The Parable of the Two Turtles
Here's a follow-up to my parable of the snapping turtle, which also happens to star the same cantankerous reptile as the first one.
As a quick recap, as I drove home from work one morning, I saw a big turtle in the road. Following my instinct to help slow turtles across busy roads, I stopped to move it across. To my surprise, the snapper was very aggressive and quite resistant to my attempts to help it. I determined that to try any further would put my hands and fingers at unnecessary risk. So I let him be (I later figured out a couple of possible ways I could have done the job, but it was too little, too late.) Unfortunately, the next time I saw the snapper was as a bloody and mangled mess in the same spot where I left him. Lesson learned, for both of us.
About a week later, I came across another turtle, this one of the more docile Box turtle species. Again, I stopped, and met no resistance as I picked him up and moved him to the other side. He didn't say thank you, but I'm sure he thought it.
This last weekend, I thought about the two separate experiences, and found a relation between them.
Why did the snapper resist with aggression, whereas the box turtle remained calm and passive? The answer lies in their respective natures. Snapping turtles are, by nature, aggressive and mean; box turtles are, by nature, calm and quiet. In part, each turtle's nature had a direct effect on the eventual outcome of their ventures across the road.
Now, the interpretation of the parable: Some people are like the snappers, others like the box turtle. I won't go into the pros and cons of aggressive or passive personalities, because that's kind of boring to me. What I find interesting is the relation to human nature.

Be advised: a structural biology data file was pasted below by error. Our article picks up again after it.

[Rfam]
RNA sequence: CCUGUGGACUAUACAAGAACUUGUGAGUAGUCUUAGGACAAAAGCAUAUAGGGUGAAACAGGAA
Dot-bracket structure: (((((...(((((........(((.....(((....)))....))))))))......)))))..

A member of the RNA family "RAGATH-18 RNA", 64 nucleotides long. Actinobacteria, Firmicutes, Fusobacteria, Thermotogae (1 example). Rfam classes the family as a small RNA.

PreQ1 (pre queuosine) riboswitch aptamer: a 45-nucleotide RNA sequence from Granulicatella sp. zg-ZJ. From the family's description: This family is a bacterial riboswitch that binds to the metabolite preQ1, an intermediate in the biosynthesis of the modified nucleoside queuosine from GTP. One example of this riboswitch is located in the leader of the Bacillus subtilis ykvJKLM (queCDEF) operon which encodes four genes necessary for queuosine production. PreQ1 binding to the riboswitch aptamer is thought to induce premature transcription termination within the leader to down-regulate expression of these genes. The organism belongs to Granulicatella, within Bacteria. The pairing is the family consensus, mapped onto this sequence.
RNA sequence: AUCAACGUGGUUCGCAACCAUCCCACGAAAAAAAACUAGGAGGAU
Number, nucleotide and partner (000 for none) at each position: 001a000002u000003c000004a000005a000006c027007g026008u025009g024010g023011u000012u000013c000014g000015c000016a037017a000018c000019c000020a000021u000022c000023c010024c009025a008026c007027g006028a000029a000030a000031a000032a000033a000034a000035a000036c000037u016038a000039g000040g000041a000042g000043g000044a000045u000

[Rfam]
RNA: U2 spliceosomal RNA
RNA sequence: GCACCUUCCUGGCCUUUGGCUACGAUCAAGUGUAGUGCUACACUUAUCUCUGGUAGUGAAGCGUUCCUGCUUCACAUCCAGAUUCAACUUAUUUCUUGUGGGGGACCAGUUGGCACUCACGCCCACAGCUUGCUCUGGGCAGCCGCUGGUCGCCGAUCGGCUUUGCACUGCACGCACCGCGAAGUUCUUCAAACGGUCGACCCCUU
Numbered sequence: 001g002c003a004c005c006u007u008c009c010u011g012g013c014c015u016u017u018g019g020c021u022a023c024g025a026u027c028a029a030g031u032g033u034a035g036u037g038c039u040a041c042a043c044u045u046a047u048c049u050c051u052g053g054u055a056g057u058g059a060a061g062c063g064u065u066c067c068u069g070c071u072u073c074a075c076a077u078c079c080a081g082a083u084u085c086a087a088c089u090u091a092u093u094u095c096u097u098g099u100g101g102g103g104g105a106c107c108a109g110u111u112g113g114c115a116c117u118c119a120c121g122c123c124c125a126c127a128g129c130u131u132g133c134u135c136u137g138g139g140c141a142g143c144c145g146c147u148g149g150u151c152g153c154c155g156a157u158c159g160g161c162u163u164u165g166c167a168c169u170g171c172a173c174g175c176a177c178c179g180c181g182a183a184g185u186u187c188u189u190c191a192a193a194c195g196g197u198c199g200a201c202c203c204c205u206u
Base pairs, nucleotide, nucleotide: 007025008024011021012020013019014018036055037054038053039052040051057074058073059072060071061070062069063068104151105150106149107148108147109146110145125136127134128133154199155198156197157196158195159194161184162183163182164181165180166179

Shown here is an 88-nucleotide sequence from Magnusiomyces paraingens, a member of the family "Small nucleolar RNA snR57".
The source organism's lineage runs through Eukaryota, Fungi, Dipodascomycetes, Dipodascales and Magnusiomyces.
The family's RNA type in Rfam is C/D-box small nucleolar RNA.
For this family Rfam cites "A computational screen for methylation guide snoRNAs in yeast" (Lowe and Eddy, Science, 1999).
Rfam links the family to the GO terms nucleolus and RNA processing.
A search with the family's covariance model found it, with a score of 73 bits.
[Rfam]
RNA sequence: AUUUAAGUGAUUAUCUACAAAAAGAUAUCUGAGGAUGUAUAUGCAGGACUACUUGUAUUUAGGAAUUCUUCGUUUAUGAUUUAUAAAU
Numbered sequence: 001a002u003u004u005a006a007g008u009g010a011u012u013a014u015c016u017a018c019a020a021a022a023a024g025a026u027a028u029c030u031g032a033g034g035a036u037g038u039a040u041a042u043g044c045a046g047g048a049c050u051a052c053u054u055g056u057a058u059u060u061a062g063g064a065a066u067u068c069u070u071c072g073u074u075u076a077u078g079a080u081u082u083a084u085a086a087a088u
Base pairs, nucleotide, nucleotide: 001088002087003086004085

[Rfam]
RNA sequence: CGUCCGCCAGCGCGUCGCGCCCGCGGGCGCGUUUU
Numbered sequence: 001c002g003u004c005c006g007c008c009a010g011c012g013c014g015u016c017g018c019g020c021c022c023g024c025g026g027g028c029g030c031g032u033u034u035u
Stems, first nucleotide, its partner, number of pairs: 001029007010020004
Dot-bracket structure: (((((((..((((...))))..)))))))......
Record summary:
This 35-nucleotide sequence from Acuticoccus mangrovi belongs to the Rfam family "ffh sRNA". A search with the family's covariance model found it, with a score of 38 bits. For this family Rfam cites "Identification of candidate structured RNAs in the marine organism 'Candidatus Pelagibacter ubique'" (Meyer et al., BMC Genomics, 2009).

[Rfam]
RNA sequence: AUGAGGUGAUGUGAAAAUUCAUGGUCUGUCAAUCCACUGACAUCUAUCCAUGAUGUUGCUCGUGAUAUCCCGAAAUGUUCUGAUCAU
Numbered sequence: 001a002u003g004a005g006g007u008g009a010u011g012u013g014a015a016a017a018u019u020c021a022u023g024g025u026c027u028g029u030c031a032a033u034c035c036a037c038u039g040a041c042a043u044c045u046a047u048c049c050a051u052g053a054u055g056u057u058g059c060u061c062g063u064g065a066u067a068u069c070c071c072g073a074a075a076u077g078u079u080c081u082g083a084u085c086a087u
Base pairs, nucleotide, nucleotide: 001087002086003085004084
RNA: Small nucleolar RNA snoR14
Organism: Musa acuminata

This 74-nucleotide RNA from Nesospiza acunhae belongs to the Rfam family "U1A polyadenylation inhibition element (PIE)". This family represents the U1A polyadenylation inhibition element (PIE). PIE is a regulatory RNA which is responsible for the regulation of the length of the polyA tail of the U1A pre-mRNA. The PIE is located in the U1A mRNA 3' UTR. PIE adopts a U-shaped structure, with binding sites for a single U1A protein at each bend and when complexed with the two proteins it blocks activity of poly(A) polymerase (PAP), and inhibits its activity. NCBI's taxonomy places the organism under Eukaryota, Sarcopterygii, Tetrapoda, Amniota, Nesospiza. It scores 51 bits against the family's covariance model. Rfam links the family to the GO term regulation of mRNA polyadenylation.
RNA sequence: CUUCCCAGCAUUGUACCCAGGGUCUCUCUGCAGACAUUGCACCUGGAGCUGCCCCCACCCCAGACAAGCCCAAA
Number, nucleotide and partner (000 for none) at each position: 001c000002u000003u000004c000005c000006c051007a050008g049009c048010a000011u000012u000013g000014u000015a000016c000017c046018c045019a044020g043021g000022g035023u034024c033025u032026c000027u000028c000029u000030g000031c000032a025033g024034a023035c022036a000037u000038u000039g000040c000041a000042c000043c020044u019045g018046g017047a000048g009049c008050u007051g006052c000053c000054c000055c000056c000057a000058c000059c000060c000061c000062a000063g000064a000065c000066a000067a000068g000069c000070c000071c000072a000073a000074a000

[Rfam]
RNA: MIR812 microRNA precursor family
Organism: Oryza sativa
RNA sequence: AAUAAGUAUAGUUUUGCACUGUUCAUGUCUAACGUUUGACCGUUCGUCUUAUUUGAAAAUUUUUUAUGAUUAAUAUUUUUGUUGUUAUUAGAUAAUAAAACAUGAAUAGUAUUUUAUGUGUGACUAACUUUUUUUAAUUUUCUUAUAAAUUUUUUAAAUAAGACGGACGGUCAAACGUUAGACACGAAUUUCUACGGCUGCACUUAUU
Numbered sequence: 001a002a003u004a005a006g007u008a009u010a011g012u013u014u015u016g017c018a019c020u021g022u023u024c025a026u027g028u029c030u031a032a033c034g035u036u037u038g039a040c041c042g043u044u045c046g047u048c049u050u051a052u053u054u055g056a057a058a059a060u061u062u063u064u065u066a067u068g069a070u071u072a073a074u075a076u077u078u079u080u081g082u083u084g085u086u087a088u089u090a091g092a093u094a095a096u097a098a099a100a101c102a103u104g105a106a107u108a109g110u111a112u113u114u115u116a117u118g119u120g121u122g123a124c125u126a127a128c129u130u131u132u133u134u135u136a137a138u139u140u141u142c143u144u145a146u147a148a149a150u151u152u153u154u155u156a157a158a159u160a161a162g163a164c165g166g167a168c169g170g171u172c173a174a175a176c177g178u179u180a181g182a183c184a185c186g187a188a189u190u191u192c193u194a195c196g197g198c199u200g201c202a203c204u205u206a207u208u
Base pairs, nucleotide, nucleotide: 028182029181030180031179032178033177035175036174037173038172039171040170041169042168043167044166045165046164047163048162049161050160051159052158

I think most of us, when it comes to the Gospel, tend to start out like the snapping turtle: resistant and aggressive. And Satan would have us believe that those are unchangeable characteristics of our natures. But scripture teaches that we must put off the natural man; in other words, we must resist those parts of our nature which make us react aggressively or negatively to the Lord and His ways.
We must become as the box turtle- calm, collected, and accepting of what the Lord has to offer. When He attempts to give us gentle nudges or carry us through trouble, we would do well to be like the little box turtle and accept it graciously.
Is this change possible? Can we change our natures so? King Benjamin says it's possible: "For the natural man is an enemy to God, and has been from the fall of Adam, and will be, forever and ever, unless he yields to the enticings of the Holy Spirit, and putteth off the natural man and becometh a saint through the atonement of Christ the Lord, and becometh as a child, submissive, meek, humble, patient, full of love, willing to submit to all things which the Lord seeth fit to inflict upon him, even as a child doth submit to his father." (Mosiah 3:19)
And we have an excellent example of that change, in the very people Benjamin was teaching: "And they all cried with one voice, saying: Yea, we believe all the words which thou hast spoken unto us; and also, we know of their surety and truth, because of the Spirit of the Lord Omnipotent, which has wrought a mighty change in us, or in our hearts, that we have no more disposition to do evil, but to do good continually." (Mosiah 5:2)
The box turtle was saved because it was submissive and patient and willing to submit to the help I offered. The snapper perished because he stuck to his nature and resisted. If we are to be saved, we must change our aggressive and resistant and independent nature and recognize that we are dependent on the Lord for all things and must be meek in accepting His will.
Okay, so it's a bit of a rough analogy- I know the turtles probably weren't consciously thinking about what I was doing, and were relying on instinct. But I hope it makes some sense.